How to assist in the care of stoma patients

This article identifies the pharmaceutical needs of patients with colorectal stomas and offers some tips for assisting in their care.

This content was published in 2012.

We do not recommend that you take any clinical decisions based on this information without first ensuring you have checked the latest guidance.

For a more recent article covering the pharmaceutical considerations for patients with stomas, see here.

Stomas are surgically created, artificial openings that are often formed to connect a part of the gastrointestinal (GI) tract to the surface of the skin on the abdomen.

Understanding the type and extent of surgical intervention in each patient is crucial in managing his or her pharmaceutical needs correctly. The type of stoma relates to the section of the GI tract that opens through the wall of the abdomen. Colostomies and ileostomies are most common but it is also possible to have a gastrostomy, jejunostomy, duodenostomy or caecostomy.

This article is a practical guide to caring for patients with stomas formed in the lower GI tract, such as ileostomies and colostomies. In such cases, faecal waste is collected in a reservoir bag or pouch attached to a stoma, bypassing damaged or absent sections of the bowel.

Stoma formation may be temporary or permanent, allowing either the bowel to rest or a section of the bowel to be removed. The length of bowel documented in the patient’s notes should refer to the length of bowel remaining post-resection.

In all surgical procedures, appropriate pre- and post-operative management is vital to a patient’s recovery and the success of the intervention. Patients who have had a stoma created have an additional set of pharmaceutical care issues.

Pharmacists may also encounter patients with stomas on non-surgical wards and therefore need to consider certain issues when screening prescriptions and advising on medicines for these patients.

Underlying disease

Bowel cancer, Crohn’s disease and ulcerative colitis are the most common conditions that lead to bowel resection and stoma formation. Once a stoma has been formed patients will require a medication review to identify whether any treatments can be stopped.

In ulcerative colitis, a total colectomy is considered curative, and medicines to treat the condition can therefore be stopped. Crohn’s disease can recur following surgery so the extent of disease and surgery performed determines further treatment. Patients taking corticosteroids long term will require a reducing regimen if treatment is to be stopped.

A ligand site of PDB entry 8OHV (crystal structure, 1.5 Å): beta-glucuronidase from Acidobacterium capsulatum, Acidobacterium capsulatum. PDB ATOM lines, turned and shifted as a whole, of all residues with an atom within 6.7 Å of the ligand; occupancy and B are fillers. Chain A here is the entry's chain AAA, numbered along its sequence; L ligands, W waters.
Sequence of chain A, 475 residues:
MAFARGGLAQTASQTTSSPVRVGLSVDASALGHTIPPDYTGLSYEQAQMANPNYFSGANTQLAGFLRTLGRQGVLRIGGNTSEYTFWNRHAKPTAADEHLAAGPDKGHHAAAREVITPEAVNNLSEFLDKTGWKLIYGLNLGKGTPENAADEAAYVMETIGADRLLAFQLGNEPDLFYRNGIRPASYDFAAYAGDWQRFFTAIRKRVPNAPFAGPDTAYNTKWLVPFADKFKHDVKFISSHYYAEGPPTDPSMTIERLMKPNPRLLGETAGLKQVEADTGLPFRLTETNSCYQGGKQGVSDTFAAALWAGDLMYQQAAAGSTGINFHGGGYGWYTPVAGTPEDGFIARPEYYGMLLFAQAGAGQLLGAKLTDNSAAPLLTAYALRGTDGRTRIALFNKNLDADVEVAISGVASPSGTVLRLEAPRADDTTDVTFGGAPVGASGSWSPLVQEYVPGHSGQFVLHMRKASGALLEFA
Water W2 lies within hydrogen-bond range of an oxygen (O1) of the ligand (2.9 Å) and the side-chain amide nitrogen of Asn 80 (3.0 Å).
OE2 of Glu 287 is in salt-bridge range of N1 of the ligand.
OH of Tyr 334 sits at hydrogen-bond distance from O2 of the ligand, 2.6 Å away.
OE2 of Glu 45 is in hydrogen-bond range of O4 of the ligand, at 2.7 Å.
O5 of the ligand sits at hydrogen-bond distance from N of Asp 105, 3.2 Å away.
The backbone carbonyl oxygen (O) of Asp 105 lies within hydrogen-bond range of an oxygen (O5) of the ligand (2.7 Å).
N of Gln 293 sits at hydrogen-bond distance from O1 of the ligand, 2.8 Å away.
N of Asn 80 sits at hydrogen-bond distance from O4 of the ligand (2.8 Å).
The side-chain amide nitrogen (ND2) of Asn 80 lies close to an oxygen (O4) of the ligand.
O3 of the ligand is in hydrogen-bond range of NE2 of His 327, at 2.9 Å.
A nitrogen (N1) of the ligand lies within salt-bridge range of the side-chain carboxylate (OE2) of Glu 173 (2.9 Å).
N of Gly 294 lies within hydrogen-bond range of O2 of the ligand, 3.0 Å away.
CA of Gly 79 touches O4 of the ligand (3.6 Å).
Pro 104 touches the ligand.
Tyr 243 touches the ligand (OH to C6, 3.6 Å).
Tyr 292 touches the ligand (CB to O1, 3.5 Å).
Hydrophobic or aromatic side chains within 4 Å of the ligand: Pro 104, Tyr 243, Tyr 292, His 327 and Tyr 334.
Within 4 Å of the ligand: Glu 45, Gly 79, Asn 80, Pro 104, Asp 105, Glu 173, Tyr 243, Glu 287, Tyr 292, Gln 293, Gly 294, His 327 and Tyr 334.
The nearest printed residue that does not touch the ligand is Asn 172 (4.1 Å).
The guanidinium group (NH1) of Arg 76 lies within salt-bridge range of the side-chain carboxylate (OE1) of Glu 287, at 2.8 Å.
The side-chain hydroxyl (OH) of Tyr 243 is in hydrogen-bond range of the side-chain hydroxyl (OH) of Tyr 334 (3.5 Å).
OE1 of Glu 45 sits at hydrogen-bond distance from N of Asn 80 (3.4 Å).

Control of stoma output

The amount of faecal waste removed through the stoma is called the stoma output. Typical volumes are 400–800ml per day and should ideally not exceed 1,000ml. Controlling the volume of stoma output may require pharmacological intervention. Medicines that increase output (e.g., laxatives and prokinetics) should be stopped; and medicines that reduce stoma output (eg, those that decrease gut motility or reduce gastric secretions) may need to be prescribed. Stoma output can also be too low or absent (see Box 1).

Box 1. Increasing stoma output

In some patients, stoma output may be too low or absent. This can be caused by post-operative ileus following stoma formation — prohibiting the passage of gastric contents through the bowel. Certain drugs can also decrease gut motility, e.g., opioids and antimuscarinics. For patients affected, stoma output can be increased by:

  • Prokinetic drugs taken before meals, e.g., metoclopramide (10mg three times a day), domperidone (10mg three times a day) or erythromycin (250mg three times a day);
  • Enteral feeding via a nasogastric tube to stimulate the small bowel;
  • Glycerol suppositories inserted into the stoma opening (providing the patient is constipated and faeces can be felt on internal examination of the stoma).

Antimotility drugs

Loperamide and codeine are opioid agonists that decrease gut motility thereby decreasing stoma output. They predominantly act on the μ-receptors of the bowel to reduce peristalsis and should be taken 30–60 minutes before meals and at bedtime. Loperamide is commonly used at off-label doses of up to 8mg four times a day and higher doses are sometimes needed[1]. If the desired response is not obtained with loperamide, codeine may be added to therapy. It is usually prescribed at doses similar to those used for analgesia (15–30mg four times a day, not exceeding 240mg in 24 hours). Tolerance and dependence issues may limit codeine use and patients should be monitored for signs of addiction.

Antisecretory drugs

Gastric acid secretions often increase after small bowel resection because of interference with negative feedback mechanisms that control the process. This can lead to increased stoma output. Reducing gastric acid secretions can therefore decrease stoma output. Proton pump inhibitors (PPIs) and somatostatin analogues are often used for this purpose.

PPIs block the production of gastric acid. Omeprazole is the most commonly used PPI in this setting and high doses of 40mg twice a day are often needed. Because omeprazole is absorbed in the upper sections of the small intestine, patients who have had extensive small bowel surgery may not respond fully to the drug.

Octreotide and lanreotide are analogues of the hormone somatostatin, which inhibits gastrin to reduce gastric acid production. They can be prescribed off-label for stoma patients to reduce gastric and intestinal secretions. Octreotide is used more often than lanreotide; suitable doses of octreotideare 50–100mg three times a day by subcutaneous injection.

Fluid replacement

Fluid replacement in patients with a high stoma output is often managed incorrectly. Excessive intake of hypotonic fluids (such as water, tea and coffee) in response to an increased stoma output can lead to sodium depletion and dehydration[1]. Patients with a high output should to limit their intake of hypotonic fluids to 500ml per day and make up their total fluid intake of 1,500ml per day with an oral rehydration solution (see Box 2).

Box 2. Oral rehydration

Oral rehydration solutions used for patients who have high stoma output include St Mark’s solution and Dioralyte “double strength” solution (see below). Both are made up to 1L with tap water, freshly prepared every morning and stored in the fridge. Patients drink the solution through the course of the day.

St Mark’s solution

Contains glucose 20g, sodium bicarbonate 2.5g and sodium chloride 3.5g. Each litre of solution provides: